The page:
Several other witnesses were called, the most important being Mary Cromp, who, it will be remembered published a damaging statement in one of the city papers in regard to Father Vaudry. She stated that she had been deceived in the contents of the affidavit by Mrs. Turgeon, not being able to read herself, and that as soon as she learned the contents she issued another affidavit setting the matter to right. She was Father Vaudry’s housekeeper at Terrebonne while Mrs. Turgeon was there, but she swore point blank that she had never seen any intimacy between the two, nor had she ever seen or heard anything out of the way, and her testimony was not shaken in the least on cross examination. Theo. Garceau, who executed the affidavit and D. Paul who witnessed the same, both maintained the fact that Mrs. Turgeon was careful to conceal the contents of it. Rev. LeMay testified that Father du Carufel was unfriendly towards Rev. Vaudry on account of a newspaper controversy in a French paper. Mrs. Little testified that Mrs. Turgeon had claimed to her that she could imitate any hand-writing to perfection, and had given an exhibition of her adeptness; also that she had been informed some months before, that Mrs. Turgeon was a designing woman. With testimony from J. J. Kennedy and Father Marcil on corroborative points the defense rested, and the prosecution then addressed the jury for 45 minutes, C. F. Baxter making the argument, which was generally considered to be weak. The plea from W. W. Erwin for the defense was a masterpiece. He explained the Hyacinth matter to the jury, and thanked Col. [sic] Sleeper in behalf of Father Vaudry for his courteous conduct of the trial, and forgave him any bitterness that might have been engendered at the beginning of the trial in the municipal court. Politically, he said, the results of the trial should not injure Col. [sic] Sleeper’s chances of re-election as county attorney as far as he, Father Vaudry, was able to guide the matter. His address to the jury was a powerful one, and at its conclusion came Judge Stearns’ address, and at 5 o’clock the jury went out, returning a verdict of “not guilty,” as stated at the beginning of this article, at 9 o'clock. Thus ended one of the most remarkable trials ever before the court in this section. (Brainerd Dispatch, 22 October 1886, p. 4, c’s. 6 & 7)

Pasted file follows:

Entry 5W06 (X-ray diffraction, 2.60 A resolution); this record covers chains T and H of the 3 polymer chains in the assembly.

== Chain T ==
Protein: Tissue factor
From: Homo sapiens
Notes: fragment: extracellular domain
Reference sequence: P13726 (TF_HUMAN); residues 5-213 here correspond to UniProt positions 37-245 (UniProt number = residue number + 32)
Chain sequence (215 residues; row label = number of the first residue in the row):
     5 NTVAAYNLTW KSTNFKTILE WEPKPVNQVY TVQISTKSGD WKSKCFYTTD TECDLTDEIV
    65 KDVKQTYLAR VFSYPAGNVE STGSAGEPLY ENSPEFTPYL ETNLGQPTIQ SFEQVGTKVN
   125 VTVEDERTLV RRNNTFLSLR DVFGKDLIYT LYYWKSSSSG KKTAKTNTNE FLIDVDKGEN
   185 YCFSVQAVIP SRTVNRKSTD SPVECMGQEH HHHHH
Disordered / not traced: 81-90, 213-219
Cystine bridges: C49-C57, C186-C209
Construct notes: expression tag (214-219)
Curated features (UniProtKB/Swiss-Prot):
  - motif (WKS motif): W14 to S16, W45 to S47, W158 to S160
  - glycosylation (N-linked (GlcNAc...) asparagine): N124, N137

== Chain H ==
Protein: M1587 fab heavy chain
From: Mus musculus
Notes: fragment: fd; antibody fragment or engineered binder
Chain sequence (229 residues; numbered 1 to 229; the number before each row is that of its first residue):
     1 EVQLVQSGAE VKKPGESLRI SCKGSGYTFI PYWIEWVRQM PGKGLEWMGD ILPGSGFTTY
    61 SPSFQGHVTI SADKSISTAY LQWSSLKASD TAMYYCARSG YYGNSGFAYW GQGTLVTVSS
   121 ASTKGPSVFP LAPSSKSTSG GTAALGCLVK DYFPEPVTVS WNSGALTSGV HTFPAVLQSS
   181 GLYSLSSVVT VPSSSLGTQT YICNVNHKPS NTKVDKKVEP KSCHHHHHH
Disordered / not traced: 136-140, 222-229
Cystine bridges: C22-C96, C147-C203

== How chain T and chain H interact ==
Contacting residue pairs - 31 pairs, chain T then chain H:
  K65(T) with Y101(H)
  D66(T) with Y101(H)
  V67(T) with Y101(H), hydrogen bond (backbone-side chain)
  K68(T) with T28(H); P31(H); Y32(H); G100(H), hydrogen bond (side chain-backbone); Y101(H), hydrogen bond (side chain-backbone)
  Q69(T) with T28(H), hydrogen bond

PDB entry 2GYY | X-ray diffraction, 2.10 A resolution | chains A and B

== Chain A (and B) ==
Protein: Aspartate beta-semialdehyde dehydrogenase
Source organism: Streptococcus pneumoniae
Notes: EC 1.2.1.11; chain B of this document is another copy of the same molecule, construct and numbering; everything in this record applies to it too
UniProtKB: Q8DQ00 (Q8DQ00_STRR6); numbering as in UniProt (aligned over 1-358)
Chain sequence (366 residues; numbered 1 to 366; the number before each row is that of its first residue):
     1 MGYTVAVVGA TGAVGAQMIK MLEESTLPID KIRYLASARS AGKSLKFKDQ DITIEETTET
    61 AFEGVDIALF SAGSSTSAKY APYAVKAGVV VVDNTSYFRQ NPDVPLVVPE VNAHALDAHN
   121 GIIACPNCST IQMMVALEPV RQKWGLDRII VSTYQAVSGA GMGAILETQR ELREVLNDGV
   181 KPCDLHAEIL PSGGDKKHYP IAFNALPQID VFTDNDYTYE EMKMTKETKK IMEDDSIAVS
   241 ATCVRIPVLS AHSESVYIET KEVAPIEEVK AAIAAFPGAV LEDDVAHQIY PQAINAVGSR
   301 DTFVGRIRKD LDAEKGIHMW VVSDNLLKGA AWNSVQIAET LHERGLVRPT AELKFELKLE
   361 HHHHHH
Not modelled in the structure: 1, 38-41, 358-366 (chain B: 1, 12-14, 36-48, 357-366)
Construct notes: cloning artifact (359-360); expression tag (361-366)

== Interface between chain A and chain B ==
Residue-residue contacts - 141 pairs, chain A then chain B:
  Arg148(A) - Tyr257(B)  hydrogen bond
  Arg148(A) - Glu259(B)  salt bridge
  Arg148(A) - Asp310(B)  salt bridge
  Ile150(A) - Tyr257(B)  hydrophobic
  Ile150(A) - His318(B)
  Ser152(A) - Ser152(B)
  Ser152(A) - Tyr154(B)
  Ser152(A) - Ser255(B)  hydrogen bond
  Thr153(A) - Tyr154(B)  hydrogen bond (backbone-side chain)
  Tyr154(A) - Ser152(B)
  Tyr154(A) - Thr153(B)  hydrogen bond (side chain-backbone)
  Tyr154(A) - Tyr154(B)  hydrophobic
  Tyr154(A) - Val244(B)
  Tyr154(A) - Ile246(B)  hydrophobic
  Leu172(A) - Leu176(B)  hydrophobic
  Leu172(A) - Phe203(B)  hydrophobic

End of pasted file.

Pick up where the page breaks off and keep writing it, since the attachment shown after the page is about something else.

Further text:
Bills were issued yesterday inviting all the friends of Father Vaudry to meet at the rink. At 8 o’clock the band escorted the priest to the rink where speeches were made by him and Father Gamache, publicly thanking the people of Brainerd for their fidelity to him. Father Vaudry also announced that he would leave Brainerd in a few months. (Brainerd Dispatch, 22 October 1886, p. 4, c. 4)